Listener criticizes Portland firefighter for washing his personal car on city time

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A months-long investigation by the Portland Auditor’s Office came to a conclusion following a fraudulent trick last summer: A firefighter wasted taxpayer resources washing his personal vehicle with tap water while he woke up.

the The auditor’s report is a surprise to the Portland firefighters.

“I just don’t understand why the auditor would even address this issue,” said Isaac McLennan, who has worked for the Portland Fire Bureau for 20 years and is president of the Portland Fire Fighters’ Association, IAFF Local 43 – the union that brings them together. represented. . “It’s a long-standing practice. It is something that has been ingrained in our culture since automobiles and water coexist.

The investigation consisted of matching the firefighter’s work schedule and personal vehicle to the description in the tip, as well as asking the firefighter if he had washed his personal vehicle with tap water. He said yes.

“During our investigation, we also learned that this was a common occurrence in fire stations,” Portland Auditor Mary Hull Caballero said. “And that while there is a city-wide human resources rule that prohibits this type of use of government resources, the fire department seemed very lax in how it viewed this activity.”

Hull Caballero said the firefighter was now “in the crosshairs, potentially, of a disciplinary investigation.” The auditor’s office did not provide the name of the firefighter.

File image of a Portland fire and rescue station in June 2020. Firefighters are allowed to use their downtime to read, prepare meals, or shower at city fire stations, but the The city’s auditor says they are not allowed to wash their personal vehicles at stations because they would use government resources for their personal benefit.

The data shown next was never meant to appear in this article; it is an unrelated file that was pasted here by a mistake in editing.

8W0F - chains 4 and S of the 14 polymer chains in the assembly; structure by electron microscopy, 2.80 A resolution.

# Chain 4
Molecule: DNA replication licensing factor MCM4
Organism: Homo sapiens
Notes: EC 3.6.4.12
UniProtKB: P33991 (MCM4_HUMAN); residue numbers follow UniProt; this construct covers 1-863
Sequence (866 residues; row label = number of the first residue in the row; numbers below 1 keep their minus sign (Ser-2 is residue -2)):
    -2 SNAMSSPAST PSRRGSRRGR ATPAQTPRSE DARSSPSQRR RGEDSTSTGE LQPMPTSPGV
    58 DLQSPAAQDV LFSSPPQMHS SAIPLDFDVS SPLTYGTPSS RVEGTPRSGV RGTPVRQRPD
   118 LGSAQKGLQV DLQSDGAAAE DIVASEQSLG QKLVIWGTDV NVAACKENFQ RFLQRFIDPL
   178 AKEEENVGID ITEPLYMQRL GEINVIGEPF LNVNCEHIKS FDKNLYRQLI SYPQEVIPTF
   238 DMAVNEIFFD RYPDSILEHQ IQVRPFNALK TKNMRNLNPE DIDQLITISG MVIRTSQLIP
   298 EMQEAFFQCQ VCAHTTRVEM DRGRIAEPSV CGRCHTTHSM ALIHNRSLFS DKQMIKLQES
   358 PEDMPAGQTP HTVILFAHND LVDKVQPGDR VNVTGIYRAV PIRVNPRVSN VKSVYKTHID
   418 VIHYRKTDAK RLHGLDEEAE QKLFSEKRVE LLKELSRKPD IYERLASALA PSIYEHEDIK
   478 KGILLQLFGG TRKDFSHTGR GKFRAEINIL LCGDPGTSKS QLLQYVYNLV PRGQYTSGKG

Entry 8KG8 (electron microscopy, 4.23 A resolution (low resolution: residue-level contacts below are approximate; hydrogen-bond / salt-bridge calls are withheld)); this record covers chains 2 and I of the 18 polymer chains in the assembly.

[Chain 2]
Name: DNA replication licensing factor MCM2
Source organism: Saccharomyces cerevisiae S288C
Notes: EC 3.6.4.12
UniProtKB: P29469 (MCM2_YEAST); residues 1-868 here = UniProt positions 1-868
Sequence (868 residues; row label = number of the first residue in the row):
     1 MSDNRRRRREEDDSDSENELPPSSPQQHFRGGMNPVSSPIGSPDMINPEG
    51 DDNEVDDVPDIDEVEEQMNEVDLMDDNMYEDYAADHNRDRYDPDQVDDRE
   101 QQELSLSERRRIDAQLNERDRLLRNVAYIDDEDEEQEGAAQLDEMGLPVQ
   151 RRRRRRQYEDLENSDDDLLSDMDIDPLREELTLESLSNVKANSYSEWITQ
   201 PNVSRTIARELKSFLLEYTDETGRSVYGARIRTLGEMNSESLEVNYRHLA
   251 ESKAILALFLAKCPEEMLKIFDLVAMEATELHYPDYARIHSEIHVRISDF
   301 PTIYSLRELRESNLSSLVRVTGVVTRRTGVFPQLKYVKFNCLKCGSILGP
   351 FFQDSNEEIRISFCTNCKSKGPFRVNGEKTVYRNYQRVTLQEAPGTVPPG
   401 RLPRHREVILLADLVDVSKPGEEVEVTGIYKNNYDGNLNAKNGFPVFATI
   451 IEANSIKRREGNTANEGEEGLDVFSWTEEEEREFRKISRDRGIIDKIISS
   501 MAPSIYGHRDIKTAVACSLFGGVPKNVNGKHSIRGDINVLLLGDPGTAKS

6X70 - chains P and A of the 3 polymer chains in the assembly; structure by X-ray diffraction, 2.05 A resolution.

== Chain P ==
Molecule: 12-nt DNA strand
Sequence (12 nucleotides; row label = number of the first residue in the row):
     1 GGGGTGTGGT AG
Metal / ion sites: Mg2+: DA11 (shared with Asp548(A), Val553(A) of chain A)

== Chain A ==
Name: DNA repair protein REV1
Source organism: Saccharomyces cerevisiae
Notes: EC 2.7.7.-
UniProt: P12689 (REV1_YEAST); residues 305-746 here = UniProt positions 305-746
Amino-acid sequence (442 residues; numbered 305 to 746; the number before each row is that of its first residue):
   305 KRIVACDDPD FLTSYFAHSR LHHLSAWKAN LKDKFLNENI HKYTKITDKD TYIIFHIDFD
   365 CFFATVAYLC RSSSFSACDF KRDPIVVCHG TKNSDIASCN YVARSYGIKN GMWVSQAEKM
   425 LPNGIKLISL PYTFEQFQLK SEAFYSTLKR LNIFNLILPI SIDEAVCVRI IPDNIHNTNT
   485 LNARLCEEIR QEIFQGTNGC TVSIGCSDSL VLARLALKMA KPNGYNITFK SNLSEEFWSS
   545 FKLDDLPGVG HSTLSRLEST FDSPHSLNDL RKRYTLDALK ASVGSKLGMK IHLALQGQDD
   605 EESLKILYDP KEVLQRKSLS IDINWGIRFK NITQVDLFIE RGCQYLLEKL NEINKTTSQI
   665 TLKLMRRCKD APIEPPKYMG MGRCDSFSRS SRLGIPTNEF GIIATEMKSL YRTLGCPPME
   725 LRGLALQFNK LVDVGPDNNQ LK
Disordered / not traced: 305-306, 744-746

Jonathan Levinson / OPB

Firefighters work long, 24-hour shifts – sometimes back-to-back, totaling up to 96 straight hours. During their downtime between calls, they are allowed to nap, read, prepare meals, and even take a shower at city fire stations.

Hull Caballero said these are acceptable tasks, but using city water to wash personal vehicles is not.

“If you want to sit down and read a book or watch a movie or something, that’s one thing, because you bring your own material to participate in these activities, Hull Caballero said. “But that’s when you get a personal benefit from something that’s a government resource, that’s what makes the difference. I mean, what would stop a firefighter from bringing all his cars in to wash them? “

McLennan said firefighters also do basic maintenance of the city’s fire hall buildings, including landscaping and cleaning gutters and roofs, and they see washing their cars as a fair trade. for the money they save the city by hiring outside contractors. He said he is not sure where the city draws the line for what is considered a government resource.

“If a person is going to use the microwave to heat their lunch, do they have to pay for electricity?” McLennan said. “Do they have to pay for the lights they use or the water they use to wash their hands? “

The auditor’s report does not include an estimate of how much the city could spend allowing firefighters to wash their personal vehicles, but according to the City of Portland website, residences pay a penny by 1.2 gallon of water. Washing a vehicle in a residential driveway uses about 100 gallons of water, so a little over a dollar per vehicle.

The auditor’s report says this incident goes beyond the cost to the city: Public perception is also affected when people see firefighters washing their personal vehicles at fire stations.

“The [Fire] The Bureau risks appearing indifferent to legitimate compliance issues by trivializing them, ”we read. “It also risks giving the impression of using a double standard to assess driving, as the Bureau is unlikely to ignore a community member who attempted to wash a personal vehicle at a fire station.”

Following the report, McLennan said Portland Fire Chief Sara Boone issued a cease and desist letter urging all city firefighters to stop washing their personal vehicles at fire stations.


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